Issue 103, December 2008
HD Research Update
By Don Lamont, Huntington Society of Canada CEO and Executive Director
There continues to be a real sense of hope for effective Huntington disease (HD) treatments in the HD research community, accompanied by the knowledge that we still face many challenges before that day arrives. In this article, we present a layman's view of the status of the HD drug discovery campaign, as well as an update about the role the Huntington Society of Canada (HSC) is playing.
To get a sense of when effective HD treatments might arrive, one can focus on specific drugs which are potential candidates for clinical trials, and you can also consider the barriers standing in the way of bringing HD drugs to market, as well as the strength of the drug discovery process itself. In this article, we explore all these avenues.
An Exemplary Discovery Process
The international Huntington movement, which comprises families, scientists and clinicians, is a world class drug discovery process. When the gene was discovered in 1993, there were heavy expectations that treatments would soon be found. With the gene discovery the Huntington movement has the advantage of knowing with certainty who will get HD and roughly when; therefore scientists can detect and understand the disease before symptoms appear. However, even though HD starts with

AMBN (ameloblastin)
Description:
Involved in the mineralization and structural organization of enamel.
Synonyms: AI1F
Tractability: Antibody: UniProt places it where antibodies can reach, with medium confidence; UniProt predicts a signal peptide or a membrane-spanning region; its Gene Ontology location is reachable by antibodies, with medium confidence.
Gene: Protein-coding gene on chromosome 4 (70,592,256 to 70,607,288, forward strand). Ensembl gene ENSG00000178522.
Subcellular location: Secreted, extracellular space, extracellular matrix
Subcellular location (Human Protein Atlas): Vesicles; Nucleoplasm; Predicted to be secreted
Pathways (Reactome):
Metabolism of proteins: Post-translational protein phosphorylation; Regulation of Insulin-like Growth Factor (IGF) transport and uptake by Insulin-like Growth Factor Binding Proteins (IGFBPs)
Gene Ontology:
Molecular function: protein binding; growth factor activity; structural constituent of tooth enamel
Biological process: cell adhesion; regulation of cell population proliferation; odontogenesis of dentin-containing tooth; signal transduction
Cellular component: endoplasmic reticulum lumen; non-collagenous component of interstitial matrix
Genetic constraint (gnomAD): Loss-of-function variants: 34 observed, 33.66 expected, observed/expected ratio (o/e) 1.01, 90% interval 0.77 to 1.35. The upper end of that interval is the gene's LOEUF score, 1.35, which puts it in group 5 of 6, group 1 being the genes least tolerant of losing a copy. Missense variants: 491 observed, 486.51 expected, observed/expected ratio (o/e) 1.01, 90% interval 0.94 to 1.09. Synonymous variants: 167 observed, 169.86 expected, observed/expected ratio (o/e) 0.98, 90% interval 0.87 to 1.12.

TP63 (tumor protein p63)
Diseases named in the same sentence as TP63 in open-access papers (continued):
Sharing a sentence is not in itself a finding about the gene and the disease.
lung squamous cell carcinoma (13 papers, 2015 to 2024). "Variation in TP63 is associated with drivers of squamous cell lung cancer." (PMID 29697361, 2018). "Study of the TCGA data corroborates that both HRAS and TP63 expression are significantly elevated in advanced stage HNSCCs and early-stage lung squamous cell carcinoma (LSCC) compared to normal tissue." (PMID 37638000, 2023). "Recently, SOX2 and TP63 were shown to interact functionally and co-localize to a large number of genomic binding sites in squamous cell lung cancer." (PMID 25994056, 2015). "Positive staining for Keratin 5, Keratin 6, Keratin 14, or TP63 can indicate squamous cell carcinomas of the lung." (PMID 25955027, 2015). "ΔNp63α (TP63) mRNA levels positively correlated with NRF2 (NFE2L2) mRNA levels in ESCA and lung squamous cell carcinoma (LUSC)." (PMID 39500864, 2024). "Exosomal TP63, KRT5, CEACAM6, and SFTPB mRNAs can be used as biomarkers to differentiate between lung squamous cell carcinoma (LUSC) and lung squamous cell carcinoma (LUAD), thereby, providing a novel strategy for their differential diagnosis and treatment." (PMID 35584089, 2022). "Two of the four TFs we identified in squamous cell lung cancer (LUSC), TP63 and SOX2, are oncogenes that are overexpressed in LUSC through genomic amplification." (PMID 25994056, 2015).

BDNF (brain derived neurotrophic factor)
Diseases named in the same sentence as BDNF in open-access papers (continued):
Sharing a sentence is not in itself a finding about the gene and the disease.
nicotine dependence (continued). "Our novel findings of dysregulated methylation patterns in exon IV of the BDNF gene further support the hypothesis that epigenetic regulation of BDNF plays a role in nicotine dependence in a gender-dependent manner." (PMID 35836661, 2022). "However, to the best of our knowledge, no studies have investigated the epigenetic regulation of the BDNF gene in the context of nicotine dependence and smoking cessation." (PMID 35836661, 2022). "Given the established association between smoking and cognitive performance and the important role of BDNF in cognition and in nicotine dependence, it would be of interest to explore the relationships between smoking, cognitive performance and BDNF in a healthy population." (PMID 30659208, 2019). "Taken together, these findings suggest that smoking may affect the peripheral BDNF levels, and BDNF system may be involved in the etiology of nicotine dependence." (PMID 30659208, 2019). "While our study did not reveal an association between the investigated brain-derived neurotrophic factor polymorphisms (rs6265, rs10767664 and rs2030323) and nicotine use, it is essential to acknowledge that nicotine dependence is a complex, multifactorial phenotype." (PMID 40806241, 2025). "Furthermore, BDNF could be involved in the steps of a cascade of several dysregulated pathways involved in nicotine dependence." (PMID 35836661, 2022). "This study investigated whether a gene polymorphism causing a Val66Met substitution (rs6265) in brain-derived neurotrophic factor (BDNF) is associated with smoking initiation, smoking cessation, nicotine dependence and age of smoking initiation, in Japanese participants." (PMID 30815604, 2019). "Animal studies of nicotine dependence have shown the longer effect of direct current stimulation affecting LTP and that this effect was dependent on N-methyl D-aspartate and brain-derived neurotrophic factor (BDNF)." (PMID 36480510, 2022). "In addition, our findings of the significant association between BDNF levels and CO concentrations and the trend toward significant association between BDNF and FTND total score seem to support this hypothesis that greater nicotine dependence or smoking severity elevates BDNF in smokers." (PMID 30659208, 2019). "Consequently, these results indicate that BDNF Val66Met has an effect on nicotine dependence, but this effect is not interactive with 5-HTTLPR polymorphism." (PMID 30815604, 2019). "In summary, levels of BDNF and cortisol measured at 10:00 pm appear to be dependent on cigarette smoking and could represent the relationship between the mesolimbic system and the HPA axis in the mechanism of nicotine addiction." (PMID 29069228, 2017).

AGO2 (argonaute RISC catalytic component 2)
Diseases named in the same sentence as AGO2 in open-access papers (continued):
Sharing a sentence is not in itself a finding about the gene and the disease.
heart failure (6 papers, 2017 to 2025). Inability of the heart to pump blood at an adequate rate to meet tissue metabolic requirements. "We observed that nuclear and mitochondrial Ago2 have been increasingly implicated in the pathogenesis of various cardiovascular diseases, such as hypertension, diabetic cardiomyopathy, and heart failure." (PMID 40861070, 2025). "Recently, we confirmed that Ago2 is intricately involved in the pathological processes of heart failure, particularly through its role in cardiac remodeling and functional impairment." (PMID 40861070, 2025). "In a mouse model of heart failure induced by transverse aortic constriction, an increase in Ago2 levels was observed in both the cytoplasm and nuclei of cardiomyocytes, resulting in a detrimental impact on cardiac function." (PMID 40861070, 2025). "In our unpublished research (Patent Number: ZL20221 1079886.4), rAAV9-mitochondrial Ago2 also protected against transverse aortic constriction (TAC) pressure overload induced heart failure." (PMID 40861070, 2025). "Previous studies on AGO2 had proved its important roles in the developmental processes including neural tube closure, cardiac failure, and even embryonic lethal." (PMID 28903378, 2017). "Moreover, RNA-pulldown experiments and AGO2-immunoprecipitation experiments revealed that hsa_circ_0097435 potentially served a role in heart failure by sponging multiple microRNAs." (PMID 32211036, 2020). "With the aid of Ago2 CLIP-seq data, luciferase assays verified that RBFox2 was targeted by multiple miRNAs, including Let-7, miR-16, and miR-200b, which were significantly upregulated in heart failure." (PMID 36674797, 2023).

a single gene, the disease processes that are caused by it have proven to be very complicated.
With HD, a variety of things go wrong in various parts of the brain. Looking at the larger picture relative to other brain diseases, fifteen years is not a long time to discover a treatment for a complicated disorder like Huntington's disease. Considerably more effort has been put into Alzheimer's disease over the years, but HD research is considered to be much further ahead.
Ultimately, it is the strength of the HD drug discovery movement that determines how fast treatments will come to people - the expertise and tools scientists have available to them, the way in which they share information, set priorities, coordinate their work and focus their efforts. Most importantly, this is the area where the Huntington movement really excels - the sphere where people living with Huntington's disease can get the greatest sense of comfort that everything possible is being done.